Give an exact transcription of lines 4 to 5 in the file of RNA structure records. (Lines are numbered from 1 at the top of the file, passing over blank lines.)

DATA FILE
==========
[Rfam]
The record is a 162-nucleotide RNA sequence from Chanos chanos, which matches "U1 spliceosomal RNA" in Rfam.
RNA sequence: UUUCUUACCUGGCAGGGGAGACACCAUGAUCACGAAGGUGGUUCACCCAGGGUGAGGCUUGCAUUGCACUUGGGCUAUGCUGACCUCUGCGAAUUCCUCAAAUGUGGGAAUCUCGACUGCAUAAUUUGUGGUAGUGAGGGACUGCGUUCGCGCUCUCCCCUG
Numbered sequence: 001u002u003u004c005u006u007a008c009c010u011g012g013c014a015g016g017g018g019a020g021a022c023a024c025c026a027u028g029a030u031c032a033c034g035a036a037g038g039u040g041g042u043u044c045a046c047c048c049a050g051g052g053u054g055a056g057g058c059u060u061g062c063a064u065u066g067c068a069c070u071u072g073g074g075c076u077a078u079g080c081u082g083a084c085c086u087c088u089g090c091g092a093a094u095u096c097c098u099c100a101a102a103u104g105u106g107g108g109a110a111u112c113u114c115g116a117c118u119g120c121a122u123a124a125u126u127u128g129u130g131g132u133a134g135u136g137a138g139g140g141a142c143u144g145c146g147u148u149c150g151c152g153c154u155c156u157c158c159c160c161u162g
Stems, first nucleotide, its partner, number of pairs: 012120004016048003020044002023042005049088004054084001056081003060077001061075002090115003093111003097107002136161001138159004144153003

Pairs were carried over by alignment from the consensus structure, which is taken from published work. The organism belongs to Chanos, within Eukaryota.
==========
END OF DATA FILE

Numbered sequence: 001u002u003u004c005u006u007a008c009c010u011g012g013c014a015g016g017g018g019a020g021a022c023a024c025c026a027u028g029a030u031c032a033c034g035a036a037g038g039u040g041g042u043u044c045a046c047c048c049a050g051g052g053u054g055a056g057g058c059u060u061g062c063a064u065u066g067c068a069c070u071u072g073g074g075c076u077a078u079g080c081u082g083a084c085c086u087c088u089g090c091g092a093a094u095u096c097c098u099c100a101a102a103u104g105u106g107g108g109a110a111u112c113u114c115g116a117c118u119g120c121a122u123a124a125u126u127u128g129u130g131g132u133a134g135u136g137a138g139g140g141a142c143u144g145c146g147u148u149c150g151c152g153c154u155c156u157c158c159c160c161u162g
Stems, first nucleotide, its partner, number of pairs: 012120004016048003020044002023042005049088004054084001056081003060077001061075002090115003093111003097107002136161001138159004144153003